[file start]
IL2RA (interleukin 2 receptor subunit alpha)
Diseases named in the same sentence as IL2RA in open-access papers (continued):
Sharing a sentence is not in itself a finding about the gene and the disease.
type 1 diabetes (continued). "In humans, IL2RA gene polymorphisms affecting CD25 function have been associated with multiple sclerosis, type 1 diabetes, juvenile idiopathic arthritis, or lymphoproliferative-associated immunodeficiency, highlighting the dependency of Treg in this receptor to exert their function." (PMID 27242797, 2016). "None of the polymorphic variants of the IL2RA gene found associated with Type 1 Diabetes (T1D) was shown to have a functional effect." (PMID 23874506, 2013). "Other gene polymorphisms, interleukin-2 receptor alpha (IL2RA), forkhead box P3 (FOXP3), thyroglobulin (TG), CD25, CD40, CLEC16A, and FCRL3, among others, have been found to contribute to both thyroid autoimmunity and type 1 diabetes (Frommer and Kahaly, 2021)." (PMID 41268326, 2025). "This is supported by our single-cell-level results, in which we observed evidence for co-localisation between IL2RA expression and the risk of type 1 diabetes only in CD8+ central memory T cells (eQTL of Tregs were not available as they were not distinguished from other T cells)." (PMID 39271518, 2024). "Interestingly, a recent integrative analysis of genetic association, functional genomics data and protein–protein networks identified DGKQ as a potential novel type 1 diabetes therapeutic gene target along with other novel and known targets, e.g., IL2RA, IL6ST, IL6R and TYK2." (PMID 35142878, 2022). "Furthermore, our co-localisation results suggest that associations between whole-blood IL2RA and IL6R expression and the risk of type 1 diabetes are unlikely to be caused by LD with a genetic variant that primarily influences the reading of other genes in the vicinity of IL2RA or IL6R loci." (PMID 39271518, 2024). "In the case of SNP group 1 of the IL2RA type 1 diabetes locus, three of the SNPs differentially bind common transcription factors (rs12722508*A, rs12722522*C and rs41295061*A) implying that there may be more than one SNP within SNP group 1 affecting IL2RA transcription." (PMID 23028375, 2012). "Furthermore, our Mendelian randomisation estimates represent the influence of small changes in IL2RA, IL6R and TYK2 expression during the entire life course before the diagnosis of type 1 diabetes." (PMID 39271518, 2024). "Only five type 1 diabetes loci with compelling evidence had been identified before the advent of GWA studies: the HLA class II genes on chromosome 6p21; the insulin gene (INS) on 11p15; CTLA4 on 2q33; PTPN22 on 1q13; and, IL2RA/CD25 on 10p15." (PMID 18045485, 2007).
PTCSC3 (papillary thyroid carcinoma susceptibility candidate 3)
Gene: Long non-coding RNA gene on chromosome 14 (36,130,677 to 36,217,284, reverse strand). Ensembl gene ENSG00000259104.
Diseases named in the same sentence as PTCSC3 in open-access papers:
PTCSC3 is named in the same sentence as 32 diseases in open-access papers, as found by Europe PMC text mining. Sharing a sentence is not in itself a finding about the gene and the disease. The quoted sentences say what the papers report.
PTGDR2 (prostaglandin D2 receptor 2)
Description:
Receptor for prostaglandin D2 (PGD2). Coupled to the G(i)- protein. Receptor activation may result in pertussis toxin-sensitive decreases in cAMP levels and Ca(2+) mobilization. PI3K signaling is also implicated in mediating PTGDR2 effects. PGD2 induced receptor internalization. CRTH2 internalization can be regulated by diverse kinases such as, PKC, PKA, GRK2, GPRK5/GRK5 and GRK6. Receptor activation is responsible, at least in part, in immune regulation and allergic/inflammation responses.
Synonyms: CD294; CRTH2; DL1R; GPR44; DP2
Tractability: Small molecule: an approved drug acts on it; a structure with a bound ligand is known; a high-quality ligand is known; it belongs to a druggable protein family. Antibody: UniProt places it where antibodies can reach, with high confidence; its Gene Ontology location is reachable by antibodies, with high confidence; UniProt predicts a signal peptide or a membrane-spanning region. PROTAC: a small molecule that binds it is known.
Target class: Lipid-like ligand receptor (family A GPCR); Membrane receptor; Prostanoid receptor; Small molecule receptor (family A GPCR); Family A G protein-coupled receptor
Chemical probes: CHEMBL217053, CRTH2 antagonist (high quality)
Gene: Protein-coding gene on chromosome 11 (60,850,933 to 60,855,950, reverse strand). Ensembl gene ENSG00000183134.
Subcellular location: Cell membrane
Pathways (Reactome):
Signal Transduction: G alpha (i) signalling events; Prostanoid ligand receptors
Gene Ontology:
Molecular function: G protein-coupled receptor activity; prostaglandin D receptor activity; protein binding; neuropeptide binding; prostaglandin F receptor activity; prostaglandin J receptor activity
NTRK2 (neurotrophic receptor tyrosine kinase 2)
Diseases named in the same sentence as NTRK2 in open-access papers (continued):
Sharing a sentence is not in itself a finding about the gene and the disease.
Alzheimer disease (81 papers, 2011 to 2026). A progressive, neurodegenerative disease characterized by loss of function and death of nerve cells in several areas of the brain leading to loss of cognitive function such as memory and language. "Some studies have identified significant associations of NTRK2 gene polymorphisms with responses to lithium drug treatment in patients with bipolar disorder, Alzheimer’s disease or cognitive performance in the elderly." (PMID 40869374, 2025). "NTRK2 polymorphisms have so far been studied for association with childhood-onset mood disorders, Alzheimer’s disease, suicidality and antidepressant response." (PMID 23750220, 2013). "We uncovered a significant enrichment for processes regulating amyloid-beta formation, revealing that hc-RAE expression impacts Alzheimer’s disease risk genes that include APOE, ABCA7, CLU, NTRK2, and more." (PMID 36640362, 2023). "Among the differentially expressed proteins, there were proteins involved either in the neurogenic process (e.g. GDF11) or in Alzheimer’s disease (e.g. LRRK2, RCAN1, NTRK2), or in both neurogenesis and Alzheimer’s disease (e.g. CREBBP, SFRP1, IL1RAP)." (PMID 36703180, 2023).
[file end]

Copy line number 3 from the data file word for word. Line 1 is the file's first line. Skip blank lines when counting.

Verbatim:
Sharing a sentence is not in itself a finding about the gene and the disease.